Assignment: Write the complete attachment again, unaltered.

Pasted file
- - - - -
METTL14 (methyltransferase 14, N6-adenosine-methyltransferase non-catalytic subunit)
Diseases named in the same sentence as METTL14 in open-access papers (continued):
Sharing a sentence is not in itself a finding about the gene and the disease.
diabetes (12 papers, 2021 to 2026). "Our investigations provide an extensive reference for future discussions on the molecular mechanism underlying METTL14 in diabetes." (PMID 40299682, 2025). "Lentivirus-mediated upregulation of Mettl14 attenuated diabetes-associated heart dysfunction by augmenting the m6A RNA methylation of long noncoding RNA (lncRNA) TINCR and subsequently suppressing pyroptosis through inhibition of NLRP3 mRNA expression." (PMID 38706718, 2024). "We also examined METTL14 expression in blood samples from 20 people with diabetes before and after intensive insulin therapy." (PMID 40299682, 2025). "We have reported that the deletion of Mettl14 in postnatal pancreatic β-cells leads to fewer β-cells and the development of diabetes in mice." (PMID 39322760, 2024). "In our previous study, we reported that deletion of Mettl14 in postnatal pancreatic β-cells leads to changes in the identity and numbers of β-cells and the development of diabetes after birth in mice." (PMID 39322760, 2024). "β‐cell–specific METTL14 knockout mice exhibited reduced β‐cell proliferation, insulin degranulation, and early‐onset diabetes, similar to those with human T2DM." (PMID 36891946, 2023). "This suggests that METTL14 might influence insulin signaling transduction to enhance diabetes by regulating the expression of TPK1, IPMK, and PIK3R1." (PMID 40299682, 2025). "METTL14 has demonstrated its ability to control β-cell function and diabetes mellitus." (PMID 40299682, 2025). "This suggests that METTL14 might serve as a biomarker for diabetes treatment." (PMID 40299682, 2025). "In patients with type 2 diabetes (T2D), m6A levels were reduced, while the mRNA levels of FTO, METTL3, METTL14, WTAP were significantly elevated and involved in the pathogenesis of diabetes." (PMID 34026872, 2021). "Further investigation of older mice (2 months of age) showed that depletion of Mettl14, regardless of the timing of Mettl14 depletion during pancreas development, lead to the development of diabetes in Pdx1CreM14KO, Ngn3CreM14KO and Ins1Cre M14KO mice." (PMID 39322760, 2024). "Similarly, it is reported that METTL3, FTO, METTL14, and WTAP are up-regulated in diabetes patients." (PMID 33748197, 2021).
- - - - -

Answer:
METTL14 (methyltransferase 14, N6-adenosine-methyltransferase non-catalytic subunit)
Diseases named in the same sentence as METTL14 in open-access papers (continued):
Sharing a sentence is not in itself a finding about the gene and the disease.
diabetes (12 papers, 2021 to 2026). "Our investigations provide an extensive reference for future discussions on the molecular mechanism underlying METTL14 in diabetes." (PMID 40299682, 2025). "Lentivirus-mediated upregulation of Mettl14 attenuated diabetes-associated heart dysfunction by augmenting the m6A RNA methylation of long noncoding RNA (lncRNA) TINCR and subsequently suppressing pyroptosis through inhibition of NLRP3 mRNA expression." (PMID 38706718, 2024). "We also examined METTL14 expression in blood samples from 20 people with diabetes before and after intensive insulin therapy." (PMID 40299682, 2025). "We have reported that the deletion of Mettl14 in postnatal pancreatic β-cells leads to fewer β-cells and the development of diabetes in mice." (PMID 39322760, 2024). "In our previous study, we reported that deletion of Mettl14 in postnatal pancreatic β-cells leads to changes in the identity and numbers of β-cells and the development of diabetes after birth in mice." (PMID 39322760, 2024). "β‐cell–specific METTL14 knockout mice exhibited reduced β‐cell proliferation, insulin degranulation, and early‐onset diabetes, similar to those with human T2DM." (PMID 36891946, 2023). "This suggests that METTL14 might influence insulin signaling transduction to enhance diabetes by regulating the expression of TPK1, IPMK, and PIK3R1." (PMID 40299682, 2025). "METTL14 has demonstrated its ability to control β-cell function and diabetes mellitus." (PMID 40299682, 2025). "This suggests that METTL14 might serve as a biomarker for diabetes treatment." (PMID 40299682, 2025). "In patients with type 2 diabetes (T2D), m6A levels were reduced, while the mRNA levels of FTO, METTL3, METTL14, WTAP were significantly elevated and involved in the pathogenesis of diabetes." (PMID 34026872, 2021). "Further investigation of older mice (2 months of age) showed that depletion of Mettl14, regardless of the timing of Mettl14 depletion during pancreas development, lead to the development of diabetes in Pdx1CreM14KO, Ngn3CreM14KO and Ins1Cre M14KO mice." (PMID 39322760, 2024). "Similarly, it is reported that METTL3, FTO, METTL14, and WTAP are up-regulated in diabetes patients." (PMID 33748197, 2021).